This sort of criticism is contrite at best, considering Hysteria’s staying power and place in music history. The album generated seven singles, sold 12 million copies in the U.S. alone and is certified Diamond. Most of Def Leppard’s live set is comprised of songs from Hysteria and its predecessor Pyromania. In 2013, the band held a residency at The Joint inside the Las Vegas Hard Rock Hotel and Casino called “Viva! Hysteria” where the band played the entire Hysteria album in order every night for about three weeks. Clearly something stuck with fans about that 1987 release.

Music fans should be familiar with Popoff. He’s written over three dozen books about rock music and he’s often an expert on VH1. While he has historically focused on heavier acts like Judas Priest and Iron Maiden, he’s written plenty about more commercially accepted rock acts well. “The Big Book of Hair Metal” is a natural extension of a long career appreciating and examining all forms of rock music, from the ways bands come together to how fans receive each artistic effort. For better or worse, what makes the ’80s metal scene so fascinating for most is just how pervasive the music became across America and much of the world during a time when cellphones weren’t ubiquitous and the Internet didn’t exist for the average person. This means that the bands – the music – caught fire in a very organic way, with kids trading tapes and eagerly awaiting new copies of Metal Edge to arrive in their mailboxes. Back in the ’80s, MTV was king but so was the heavy metal periodical. In addition to awesome guitar solos and singers with seemingly never-ending range, the bands all basically shared something else: good looks. Like a hot model on the front of Cosmopolitan or Vogue today, Sebastian Bach on the cover of Circus or Hit Parader back then meant sales.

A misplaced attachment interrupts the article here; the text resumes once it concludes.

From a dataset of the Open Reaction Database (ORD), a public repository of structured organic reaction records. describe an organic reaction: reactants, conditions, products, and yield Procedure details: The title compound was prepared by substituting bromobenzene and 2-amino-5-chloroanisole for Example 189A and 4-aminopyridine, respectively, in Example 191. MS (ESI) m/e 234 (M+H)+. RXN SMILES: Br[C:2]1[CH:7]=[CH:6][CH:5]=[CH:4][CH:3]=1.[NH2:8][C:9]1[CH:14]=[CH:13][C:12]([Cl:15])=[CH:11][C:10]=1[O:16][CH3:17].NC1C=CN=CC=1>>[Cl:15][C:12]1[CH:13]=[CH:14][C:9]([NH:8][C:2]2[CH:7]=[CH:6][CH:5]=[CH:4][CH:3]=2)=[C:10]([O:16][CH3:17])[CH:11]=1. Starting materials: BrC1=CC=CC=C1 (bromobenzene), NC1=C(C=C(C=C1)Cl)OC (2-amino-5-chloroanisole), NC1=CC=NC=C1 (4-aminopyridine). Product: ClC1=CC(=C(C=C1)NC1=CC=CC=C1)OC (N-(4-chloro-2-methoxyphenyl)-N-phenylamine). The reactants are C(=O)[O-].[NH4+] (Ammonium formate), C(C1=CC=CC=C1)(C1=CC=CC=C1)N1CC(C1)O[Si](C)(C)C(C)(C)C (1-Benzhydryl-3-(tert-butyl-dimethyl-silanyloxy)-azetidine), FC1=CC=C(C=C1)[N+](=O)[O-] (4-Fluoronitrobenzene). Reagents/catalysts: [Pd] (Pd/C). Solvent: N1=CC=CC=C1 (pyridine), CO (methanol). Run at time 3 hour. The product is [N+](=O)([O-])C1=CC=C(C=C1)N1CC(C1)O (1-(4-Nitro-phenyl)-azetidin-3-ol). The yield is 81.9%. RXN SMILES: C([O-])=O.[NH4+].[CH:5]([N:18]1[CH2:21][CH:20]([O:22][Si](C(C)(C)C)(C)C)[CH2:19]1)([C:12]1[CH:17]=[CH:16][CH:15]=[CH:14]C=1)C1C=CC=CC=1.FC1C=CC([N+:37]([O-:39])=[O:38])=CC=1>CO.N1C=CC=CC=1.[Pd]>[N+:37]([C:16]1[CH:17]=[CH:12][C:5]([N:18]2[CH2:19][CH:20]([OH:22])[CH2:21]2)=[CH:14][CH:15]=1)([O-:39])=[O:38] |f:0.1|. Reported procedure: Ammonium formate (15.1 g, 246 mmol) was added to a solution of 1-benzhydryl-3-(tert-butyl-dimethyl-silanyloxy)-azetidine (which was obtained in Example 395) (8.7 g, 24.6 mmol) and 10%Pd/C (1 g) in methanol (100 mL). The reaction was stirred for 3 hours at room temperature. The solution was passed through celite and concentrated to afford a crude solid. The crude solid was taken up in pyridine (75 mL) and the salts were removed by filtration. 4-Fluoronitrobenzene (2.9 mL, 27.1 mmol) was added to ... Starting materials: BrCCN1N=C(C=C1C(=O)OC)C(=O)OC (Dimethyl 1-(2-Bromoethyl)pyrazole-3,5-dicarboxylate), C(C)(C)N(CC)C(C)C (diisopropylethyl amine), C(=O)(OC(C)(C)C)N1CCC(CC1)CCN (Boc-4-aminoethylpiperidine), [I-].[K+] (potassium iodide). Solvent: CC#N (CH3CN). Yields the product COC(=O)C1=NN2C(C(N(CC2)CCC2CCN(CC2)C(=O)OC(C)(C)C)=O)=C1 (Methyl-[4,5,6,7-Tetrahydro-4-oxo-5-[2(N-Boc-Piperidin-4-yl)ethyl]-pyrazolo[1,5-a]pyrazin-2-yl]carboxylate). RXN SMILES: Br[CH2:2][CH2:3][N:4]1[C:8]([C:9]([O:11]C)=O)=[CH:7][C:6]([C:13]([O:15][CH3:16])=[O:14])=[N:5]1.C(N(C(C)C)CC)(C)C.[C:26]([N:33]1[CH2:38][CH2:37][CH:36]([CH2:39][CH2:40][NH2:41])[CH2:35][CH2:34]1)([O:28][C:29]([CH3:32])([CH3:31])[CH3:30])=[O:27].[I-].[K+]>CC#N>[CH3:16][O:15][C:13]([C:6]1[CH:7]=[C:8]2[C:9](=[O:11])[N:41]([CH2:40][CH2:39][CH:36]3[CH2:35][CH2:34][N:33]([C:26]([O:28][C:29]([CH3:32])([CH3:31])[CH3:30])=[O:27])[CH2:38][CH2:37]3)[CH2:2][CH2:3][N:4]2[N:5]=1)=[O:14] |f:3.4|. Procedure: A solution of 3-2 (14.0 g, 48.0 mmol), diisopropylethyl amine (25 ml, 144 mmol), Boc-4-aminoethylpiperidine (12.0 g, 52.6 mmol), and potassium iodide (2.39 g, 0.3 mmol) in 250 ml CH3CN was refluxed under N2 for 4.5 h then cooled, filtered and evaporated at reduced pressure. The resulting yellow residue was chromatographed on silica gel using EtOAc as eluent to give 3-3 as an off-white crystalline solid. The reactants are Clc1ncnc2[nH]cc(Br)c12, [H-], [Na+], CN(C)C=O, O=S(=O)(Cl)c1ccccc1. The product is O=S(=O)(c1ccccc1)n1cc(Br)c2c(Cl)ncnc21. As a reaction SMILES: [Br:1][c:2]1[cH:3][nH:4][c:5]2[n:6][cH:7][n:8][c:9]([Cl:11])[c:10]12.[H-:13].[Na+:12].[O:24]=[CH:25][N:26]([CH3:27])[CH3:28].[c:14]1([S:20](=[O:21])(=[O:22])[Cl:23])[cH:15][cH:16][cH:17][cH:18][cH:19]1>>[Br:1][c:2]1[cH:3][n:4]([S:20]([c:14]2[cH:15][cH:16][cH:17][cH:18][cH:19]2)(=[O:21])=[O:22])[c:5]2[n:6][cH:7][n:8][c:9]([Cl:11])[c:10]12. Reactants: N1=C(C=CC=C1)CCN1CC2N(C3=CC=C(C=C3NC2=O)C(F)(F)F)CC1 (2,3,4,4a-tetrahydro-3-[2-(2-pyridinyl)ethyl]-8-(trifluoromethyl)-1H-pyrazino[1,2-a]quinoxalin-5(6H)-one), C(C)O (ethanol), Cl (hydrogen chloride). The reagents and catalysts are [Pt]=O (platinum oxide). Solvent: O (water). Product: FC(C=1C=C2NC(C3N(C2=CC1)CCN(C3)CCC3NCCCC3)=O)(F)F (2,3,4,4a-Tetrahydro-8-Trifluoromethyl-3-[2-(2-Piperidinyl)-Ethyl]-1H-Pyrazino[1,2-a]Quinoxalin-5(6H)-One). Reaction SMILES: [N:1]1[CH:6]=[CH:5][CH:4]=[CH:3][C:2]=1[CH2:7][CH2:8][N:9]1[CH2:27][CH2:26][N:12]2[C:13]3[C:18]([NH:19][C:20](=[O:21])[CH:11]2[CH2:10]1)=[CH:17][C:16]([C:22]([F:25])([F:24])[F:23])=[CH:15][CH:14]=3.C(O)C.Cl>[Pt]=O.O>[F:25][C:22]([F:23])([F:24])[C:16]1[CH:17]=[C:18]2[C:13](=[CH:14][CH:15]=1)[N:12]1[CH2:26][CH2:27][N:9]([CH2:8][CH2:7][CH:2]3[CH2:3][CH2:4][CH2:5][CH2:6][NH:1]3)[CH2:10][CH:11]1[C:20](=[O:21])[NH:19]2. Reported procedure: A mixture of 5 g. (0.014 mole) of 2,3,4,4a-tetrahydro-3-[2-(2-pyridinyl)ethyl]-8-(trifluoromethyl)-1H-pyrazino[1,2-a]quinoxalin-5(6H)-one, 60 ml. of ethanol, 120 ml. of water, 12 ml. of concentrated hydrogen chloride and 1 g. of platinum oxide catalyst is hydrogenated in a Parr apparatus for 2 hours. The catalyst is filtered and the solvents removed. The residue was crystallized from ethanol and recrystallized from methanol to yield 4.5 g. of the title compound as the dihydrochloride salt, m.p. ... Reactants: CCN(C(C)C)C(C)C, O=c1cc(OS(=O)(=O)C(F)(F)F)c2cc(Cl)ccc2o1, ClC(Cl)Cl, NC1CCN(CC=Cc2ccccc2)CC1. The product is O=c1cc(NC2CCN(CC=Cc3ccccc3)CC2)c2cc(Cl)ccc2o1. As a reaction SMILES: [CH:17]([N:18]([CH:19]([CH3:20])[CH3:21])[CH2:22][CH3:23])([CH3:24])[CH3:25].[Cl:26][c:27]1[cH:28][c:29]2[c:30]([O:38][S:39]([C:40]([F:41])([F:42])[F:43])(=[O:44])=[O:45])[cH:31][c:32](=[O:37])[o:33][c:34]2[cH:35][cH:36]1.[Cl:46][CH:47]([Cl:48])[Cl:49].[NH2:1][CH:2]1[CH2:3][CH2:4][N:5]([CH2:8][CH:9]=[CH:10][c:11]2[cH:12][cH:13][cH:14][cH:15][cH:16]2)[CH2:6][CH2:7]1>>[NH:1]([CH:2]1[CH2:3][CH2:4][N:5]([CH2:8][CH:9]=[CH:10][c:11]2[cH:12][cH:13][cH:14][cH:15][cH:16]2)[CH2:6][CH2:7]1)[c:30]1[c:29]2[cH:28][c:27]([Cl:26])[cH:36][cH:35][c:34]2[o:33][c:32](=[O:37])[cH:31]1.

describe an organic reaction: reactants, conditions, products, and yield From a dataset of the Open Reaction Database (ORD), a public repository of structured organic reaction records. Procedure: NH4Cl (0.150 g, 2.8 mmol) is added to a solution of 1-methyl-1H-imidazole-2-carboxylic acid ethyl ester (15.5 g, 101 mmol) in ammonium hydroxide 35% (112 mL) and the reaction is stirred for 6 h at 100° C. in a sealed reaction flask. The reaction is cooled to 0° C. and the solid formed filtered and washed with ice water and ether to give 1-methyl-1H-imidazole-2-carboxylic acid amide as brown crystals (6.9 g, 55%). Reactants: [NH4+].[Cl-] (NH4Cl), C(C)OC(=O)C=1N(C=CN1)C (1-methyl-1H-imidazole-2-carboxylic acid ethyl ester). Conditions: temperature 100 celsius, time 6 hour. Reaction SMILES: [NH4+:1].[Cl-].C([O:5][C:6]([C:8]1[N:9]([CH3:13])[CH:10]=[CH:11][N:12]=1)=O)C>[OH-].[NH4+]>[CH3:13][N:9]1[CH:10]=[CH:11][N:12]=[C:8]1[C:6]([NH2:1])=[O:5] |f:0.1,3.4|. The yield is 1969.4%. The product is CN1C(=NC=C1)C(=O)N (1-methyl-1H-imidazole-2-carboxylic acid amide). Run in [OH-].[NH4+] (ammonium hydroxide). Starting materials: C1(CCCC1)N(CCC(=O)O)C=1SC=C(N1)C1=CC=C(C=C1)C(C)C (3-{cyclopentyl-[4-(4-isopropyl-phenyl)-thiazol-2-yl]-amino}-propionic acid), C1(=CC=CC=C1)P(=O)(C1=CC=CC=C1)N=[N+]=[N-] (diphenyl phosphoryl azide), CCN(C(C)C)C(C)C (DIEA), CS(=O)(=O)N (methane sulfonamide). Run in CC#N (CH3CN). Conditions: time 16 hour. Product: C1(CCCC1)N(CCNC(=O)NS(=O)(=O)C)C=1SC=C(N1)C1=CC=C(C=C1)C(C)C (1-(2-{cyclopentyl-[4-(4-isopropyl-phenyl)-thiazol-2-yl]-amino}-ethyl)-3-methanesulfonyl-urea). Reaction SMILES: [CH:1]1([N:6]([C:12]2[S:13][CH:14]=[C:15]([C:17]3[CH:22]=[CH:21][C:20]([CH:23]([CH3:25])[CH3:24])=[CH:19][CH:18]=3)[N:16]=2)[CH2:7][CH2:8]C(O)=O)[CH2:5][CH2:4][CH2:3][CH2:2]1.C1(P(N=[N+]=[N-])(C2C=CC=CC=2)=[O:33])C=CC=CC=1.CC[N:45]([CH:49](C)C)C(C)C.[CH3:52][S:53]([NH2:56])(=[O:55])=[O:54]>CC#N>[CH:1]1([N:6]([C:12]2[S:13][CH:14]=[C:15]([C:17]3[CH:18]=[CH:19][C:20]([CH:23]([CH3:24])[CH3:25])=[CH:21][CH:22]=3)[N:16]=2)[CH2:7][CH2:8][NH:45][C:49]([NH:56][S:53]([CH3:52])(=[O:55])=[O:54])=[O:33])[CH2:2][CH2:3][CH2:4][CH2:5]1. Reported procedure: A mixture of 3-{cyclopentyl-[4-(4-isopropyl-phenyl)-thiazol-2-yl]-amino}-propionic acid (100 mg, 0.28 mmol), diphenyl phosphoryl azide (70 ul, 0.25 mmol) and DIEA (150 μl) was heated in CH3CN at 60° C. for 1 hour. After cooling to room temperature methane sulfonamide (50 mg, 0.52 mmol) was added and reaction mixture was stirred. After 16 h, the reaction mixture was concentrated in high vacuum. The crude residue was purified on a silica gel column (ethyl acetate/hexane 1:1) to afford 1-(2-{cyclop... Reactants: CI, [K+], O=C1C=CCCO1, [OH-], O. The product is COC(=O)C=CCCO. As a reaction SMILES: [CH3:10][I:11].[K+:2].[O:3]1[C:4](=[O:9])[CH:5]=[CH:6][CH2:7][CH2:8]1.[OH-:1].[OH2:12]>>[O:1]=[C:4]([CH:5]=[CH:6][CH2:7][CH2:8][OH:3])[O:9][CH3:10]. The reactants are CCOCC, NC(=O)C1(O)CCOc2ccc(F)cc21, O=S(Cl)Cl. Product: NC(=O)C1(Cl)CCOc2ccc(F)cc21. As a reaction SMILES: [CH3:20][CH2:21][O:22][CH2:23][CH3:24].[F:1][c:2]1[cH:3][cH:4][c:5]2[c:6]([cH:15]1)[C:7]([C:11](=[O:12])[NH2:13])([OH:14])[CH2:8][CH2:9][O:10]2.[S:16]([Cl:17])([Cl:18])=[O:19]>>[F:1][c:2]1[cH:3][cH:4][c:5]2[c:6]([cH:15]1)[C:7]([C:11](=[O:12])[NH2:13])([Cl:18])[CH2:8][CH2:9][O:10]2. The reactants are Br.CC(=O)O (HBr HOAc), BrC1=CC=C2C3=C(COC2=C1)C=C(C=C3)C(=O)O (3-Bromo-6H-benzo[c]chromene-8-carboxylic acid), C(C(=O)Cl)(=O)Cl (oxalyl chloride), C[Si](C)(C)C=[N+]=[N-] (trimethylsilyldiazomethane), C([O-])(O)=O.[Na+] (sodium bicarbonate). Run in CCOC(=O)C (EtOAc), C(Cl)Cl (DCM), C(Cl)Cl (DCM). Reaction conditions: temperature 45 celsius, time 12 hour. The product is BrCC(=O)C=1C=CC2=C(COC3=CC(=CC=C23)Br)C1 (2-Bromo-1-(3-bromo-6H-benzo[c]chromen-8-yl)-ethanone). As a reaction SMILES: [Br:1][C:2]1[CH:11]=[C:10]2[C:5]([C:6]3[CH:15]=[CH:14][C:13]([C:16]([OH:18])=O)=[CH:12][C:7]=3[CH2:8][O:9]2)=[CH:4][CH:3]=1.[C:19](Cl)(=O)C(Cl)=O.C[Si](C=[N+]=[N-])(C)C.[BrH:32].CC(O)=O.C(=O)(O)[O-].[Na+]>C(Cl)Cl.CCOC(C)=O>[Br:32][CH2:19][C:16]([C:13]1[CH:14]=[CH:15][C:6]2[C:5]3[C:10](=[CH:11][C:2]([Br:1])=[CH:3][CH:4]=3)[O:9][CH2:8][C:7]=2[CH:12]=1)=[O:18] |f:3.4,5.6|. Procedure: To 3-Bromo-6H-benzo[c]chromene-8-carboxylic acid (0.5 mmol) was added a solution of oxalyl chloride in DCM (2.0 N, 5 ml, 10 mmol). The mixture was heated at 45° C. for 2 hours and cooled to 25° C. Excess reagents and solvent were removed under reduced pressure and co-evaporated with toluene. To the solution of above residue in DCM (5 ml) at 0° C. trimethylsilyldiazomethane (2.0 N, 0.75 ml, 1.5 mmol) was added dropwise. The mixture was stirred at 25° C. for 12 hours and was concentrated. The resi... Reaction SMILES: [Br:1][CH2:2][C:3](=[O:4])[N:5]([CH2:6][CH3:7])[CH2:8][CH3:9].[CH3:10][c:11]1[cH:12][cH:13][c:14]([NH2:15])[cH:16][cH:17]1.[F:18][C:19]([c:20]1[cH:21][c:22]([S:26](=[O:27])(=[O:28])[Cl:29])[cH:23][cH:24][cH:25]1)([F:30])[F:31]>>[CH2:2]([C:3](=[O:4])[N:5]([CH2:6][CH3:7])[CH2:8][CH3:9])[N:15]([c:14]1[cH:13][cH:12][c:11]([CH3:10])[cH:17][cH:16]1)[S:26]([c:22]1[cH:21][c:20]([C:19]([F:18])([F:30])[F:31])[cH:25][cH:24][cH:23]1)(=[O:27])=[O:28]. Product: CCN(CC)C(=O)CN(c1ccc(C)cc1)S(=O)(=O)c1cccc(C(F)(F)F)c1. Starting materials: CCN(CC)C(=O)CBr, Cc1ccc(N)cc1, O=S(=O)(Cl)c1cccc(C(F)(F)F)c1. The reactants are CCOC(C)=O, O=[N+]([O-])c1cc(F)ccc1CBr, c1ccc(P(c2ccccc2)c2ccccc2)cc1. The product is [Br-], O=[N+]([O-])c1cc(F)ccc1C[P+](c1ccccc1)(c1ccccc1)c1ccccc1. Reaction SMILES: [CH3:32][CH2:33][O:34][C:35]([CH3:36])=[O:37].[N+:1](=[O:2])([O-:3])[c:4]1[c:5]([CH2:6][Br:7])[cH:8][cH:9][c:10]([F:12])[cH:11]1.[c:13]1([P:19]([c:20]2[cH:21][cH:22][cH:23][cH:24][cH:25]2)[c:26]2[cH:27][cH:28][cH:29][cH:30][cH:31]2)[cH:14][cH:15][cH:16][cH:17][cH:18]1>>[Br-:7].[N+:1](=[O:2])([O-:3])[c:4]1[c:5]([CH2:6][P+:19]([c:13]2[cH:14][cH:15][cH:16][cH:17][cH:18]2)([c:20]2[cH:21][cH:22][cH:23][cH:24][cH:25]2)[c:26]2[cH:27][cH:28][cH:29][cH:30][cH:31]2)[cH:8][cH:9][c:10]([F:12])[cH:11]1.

Perhaps the best part of “The Big Book of Hair Metal” isn’t even the written history of the decade. Rather, it’s the images – and not just the album covers or glossy label promo shots either. Digging deeper, Popoff provides his reader with marketing flats and laminates from some of the decade’s biggest tours. In most cases, fans will have never seen these before. In the ’80s, it was harder to get a press pass backstage than it is these days. With fewer news outlets, bands could rely on bigger publications and MTV to give them the same coverage that is often provided by blogs today. This meant only a few folks really ever got to see what happened after the lights went dark on stage and in most instances, what happened was pretty mundane. Still, there are plenty of road stories to share.